#8007 Suntrek

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Posted 02 May 2011 - 09:56

This Alonso cheating business must really pain you if you are already resorting to trying to belittle me by calling me a kid.

As for what you said, you are twisting things around. Perhaps on purpose? To clear things up - I have made perfectly clear that it is my own personal view that Alonso most likely knew about the crash plans. For Alonso and crashgate, we the public have not had the same access to detailed documents as we did with the spycase. Compared with the Hamilton involvement in 2007, there are plenty of documentation that support that Hamilton was not involved in the spy-saga. But all we have concerning crashgate and Alonsos partaking are comments from the involved such as Piquet stating that Alonso didnt know. It may be true but I tend to think Alonso dodged a bullet with that case and was protected by the primus motor(s). It is just way too unlikely for me that he was completely in the dark. If you disagree with me, thats fine.


Nonsense again! .
It's ALWAYS a good idea to find out the facts before posting. For crashgate, we have even more detailed documents. In fact BOTH audio and text. Feel free:

http://www.fia.com/e...20909_docs.aspx

Decision here.

http://www.fia.com/e...msc_210909.aspx

Snippet from decision:

As regards Fernando Alonso, the World Motor Sport Council thanks him for cooperating with the FIA’s enquiries and for attending the meeting, and concludes that Mr. Alonso was not in any way involved in Renault F1’s breach of the regulations.







#8008 Desdirodeabike

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Posted 02 May 2011 - 10:38

Which brings us back to the question about Singapore: did you find any proof of his involvement in any transcript or word from the testimonies? And if not, why don't you apply to him the same criteria you are applying to Hamilton? (please note that I say"you" as a generic "you", not referring to you specifically)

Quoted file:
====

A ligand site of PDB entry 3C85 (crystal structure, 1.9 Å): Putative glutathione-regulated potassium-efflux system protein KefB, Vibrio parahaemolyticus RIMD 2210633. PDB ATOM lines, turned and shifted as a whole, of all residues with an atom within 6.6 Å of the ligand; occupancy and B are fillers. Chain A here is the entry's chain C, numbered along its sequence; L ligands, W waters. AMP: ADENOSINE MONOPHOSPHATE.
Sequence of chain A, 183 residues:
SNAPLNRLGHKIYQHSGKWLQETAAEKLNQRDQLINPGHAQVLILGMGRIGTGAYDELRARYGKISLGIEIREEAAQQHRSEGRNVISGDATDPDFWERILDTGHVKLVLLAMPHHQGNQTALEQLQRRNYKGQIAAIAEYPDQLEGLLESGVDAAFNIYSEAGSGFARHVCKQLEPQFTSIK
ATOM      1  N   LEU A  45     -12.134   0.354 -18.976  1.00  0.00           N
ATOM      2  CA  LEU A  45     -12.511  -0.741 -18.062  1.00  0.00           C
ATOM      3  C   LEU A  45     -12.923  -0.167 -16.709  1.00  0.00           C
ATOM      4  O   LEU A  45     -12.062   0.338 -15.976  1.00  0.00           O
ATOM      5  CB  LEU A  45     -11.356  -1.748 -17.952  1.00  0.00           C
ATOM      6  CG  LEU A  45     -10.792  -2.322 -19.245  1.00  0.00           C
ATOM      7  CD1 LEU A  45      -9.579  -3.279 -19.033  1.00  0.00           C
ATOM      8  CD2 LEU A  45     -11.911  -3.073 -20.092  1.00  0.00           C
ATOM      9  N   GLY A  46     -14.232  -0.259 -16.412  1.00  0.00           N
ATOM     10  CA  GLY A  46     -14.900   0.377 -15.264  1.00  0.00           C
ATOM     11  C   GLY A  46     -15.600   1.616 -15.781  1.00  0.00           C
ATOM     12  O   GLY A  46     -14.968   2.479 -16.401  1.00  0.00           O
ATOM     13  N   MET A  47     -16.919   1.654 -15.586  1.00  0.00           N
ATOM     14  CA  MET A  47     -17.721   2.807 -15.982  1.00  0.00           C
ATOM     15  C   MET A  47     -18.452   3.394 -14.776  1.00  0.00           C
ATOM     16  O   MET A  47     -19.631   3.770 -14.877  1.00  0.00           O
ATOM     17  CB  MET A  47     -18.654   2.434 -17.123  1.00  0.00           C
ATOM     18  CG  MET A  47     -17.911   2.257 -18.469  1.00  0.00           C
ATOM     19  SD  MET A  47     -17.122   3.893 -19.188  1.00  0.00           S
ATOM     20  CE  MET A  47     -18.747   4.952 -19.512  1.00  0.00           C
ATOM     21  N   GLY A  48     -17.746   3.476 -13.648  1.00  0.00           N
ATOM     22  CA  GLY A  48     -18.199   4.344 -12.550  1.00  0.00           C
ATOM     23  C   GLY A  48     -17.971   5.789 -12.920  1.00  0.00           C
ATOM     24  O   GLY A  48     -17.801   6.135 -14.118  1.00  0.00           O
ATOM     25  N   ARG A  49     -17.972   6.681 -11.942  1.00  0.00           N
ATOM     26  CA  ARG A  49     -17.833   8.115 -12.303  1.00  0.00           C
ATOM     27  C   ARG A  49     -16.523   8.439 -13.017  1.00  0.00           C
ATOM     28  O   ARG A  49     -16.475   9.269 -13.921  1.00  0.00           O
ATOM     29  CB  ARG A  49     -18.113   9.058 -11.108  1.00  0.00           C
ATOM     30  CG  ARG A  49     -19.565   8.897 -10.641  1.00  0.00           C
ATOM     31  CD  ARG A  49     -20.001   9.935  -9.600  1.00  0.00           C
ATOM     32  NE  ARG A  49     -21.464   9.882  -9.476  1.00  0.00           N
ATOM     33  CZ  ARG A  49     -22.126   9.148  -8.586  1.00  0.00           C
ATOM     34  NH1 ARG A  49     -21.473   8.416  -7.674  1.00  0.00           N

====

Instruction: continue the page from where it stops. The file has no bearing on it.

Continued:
I hear you and I responded to this already. Read my post on top of this page concerning this.

Nonsense again! .
It's ALWAYS a good idea to find out the facts before posting. For crashgate, we have even more detailed documents. In fact BOTH audio and text. Feel free:

http://www.fia.com/e...20909_docs.aspx

Decision here.

http://www.fia.com/e...msc_210909.aspx

The files, dossier and transcripts from the spycase were still far more extensive. And I am aware of the dossier you are linking to. Compared to what I sat and read through in 2007 this is not the same.
But again, this just centers on my opinion and viewpoint. I believe Alonso was protected and his name kept out of the records by Briatore and Symonds. I think that is most likely but feel free to disagree as I have no proof of this.

Edit: And I am aware that by that logic, Hamilton could also have been protected by Ron Dennis or whatever. So if I should be truly principal then I should suspect Hamilton as well for being involved in 2007. But I just didnt see it, even though I tried hard looking for it. So maybe I should just concede and give Alonso the benefit of the doubt in crashgate however unlikely it seems to me that he was blissfully unaware.